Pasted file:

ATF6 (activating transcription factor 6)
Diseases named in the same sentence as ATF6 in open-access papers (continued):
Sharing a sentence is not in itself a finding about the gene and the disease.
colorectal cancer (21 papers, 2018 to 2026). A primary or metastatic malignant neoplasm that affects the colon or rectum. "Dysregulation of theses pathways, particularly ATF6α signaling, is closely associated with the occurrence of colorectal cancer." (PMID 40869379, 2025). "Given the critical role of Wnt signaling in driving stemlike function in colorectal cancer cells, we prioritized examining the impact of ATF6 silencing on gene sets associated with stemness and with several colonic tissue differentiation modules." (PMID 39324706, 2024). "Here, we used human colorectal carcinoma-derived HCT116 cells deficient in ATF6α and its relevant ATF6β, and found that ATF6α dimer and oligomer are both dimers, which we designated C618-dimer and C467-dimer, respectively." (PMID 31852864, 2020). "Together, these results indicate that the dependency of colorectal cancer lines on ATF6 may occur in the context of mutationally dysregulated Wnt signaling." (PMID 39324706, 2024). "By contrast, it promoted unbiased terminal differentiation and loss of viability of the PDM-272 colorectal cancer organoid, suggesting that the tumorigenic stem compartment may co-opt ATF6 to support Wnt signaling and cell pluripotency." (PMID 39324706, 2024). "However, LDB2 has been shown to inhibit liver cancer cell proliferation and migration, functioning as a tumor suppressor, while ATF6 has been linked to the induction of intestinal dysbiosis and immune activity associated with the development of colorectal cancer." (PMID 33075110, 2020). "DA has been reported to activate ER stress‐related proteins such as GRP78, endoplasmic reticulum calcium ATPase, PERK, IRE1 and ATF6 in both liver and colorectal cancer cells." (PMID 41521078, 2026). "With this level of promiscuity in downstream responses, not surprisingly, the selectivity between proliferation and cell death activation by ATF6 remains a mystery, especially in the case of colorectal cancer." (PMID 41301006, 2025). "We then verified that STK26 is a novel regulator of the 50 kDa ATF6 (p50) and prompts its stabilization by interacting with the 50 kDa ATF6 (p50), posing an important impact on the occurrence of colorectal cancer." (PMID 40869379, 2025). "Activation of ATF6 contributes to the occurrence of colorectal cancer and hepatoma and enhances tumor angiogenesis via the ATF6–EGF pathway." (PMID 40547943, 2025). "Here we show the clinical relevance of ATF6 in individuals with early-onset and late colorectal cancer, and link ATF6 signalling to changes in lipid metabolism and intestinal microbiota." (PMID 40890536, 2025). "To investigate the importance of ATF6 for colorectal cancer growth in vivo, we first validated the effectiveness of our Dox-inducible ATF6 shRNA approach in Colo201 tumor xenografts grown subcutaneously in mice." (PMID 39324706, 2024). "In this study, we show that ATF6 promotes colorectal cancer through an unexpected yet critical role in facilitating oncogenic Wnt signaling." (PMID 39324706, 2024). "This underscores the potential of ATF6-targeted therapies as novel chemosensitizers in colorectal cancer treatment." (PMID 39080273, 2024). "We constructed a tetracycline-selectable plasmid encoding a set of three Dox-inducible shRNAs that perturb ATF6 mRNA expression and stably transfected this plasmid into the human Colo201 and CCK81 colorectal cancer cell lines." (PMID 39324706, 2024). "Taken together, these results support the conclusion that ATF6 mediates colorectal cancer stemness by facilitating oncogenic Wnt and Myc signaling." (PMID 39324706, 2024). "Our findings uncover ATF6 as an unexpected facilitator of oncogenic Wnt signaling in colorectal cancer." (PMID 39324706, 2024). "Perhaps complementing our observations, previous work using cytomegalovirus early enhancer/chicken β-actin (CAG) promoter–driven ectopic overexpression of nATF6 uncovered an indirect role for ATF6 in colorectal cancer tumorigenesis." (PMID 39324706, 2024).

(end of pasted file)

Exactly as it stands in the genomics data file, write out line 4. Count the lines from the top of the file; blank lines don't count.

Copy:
colorectal cancer (21 papers, 2018 to 2026). A primary or metastatic malignant neoplasm that affects the colon or rectum. "Dysregulation of theses pathways, particularly ATF6α signaling, is closely associated with the occurrence of colorectal cancer." (PMID 40869379, 2025). "Given the critical role of Wnt signaling in driving stemlike function in colorectal cancer cells, we prioritized examining the impact of ATF6 silencing on gene sets associated with stemness and with several colonic tissue differentiation modules." (PMID 39324706, 2024). "Here, we used human colorectal carcinoma-derived HCT116 cells deficient in ATF6α and its relevant ATF6β, and found that ATF6α dimer and oligomer are both dimers, which we designated C618-dimer and C467-dimer, respectively." (PMID 31852864, 2020). "Together, these results indicate that the dependency of colorectal cancer lines on ATF6 may occur in the context of mutationally dysregulated Wnt signaling." (PMID 39324706, 2024). "By contrast, it promoted unbiased terminal differentiation and loss of viability of the PDM-272 colorectal cancer organoid, suggesting that the tumorigenic stem compartment may co-opt ATF6 to support Wnt signaling and cell pluripotency." (PMID 39324706, 2024). "However, LDB2 has been shown to inhibit liver cancer cell proliferation and migration, functioning as a tumor suppressor, while ATF6 has been linked to the induction of intestinal dysbiosis and immune activity associated with the development of colorectal cancer." (PMID 33075110, 2020). "DA has been reported to activate ER stress‐related proteins such as GRP78, endoplasmic reticulum calcium ATPase, PERK, IRE1 and ATF6 in both liver and colorectal cancer cells." (PMID 41521078, 2026). "With this level of promiscuity in downstream responses, not surprisingly, the selectivity between proliferation and cell death activation by ATF6 remains a mystery, especially in the case of colorectal cancer." (PMID 41301006, 2025). "We then verified that STK26 is a novel regulator of the 50 kDa ATF6 (p50) and prompts its stabilization by interacting with the 50 kDa ATF6 (p50), posing an important impact on the occurrence of colorectal cancer." (PMID 40869379, 2025). "Activation of ATF6 contributes to the occurrence of colorectal cancer and hepatoma and enhances tumor angiogenesis via the ATF6–EGF pathway." (PMID 40547943, 2025). "Here we show the clinical relevance of ATF6 in individuals with early-onset and late colorectal cancer, and link ATF6 signalling to changes in lipid metabolism and intestinal microbiota." (PMID 40890536, 2025). "To investigate the importance of ATF6 for colorectal cancer growth in vivo, we first validated the effectiveness of our Dox-inducible ATF6 shRNA approach in Colo201 tumor xenografts grown subcutaneously in mice." (PMID 39324706, 2024). "In this study, we show that ATF6 promotes colorectal cancer through an unexpected yet critical role in facilitating oncogenic Wnt signaling." (PMID 39324706, 2024). "This underscores the potential of ATF6-targeted therapies as novel chemosensitizers in colorectal cancer treatment." (PMID 39080273, 2024). "We constructed a tetracycline-selectable plasmid encoding a set of three Dox-inducible shRNAs that perturb ATF6 mRNA expression and stably transfected this plasmid into the human Colo201 and CCK81 colorectal cancer cell lines." (PMID 39324706, 2024). "Taken together, these results support the conclusion that ATF6 mediates colorectal cancer stemness by facilitating oncogenic Wnt and Myc signaling." (PMID 39324706, 2024). "Our findings uncover ATF6 as an unexpected facilitator of oncogenic Wnt signaling in colorectal cancer." (PMID 39324706, 2024). "Perhaps complementing our observations, previous work using cytomegalovirus early enhancer/chicken β-actin (CAG) promoter–driven ectopic overexpression of nATF6 uncovered an indirect role for ATF6 in colorectal cancer tumorigenesis." (PMID 39324706, 2024).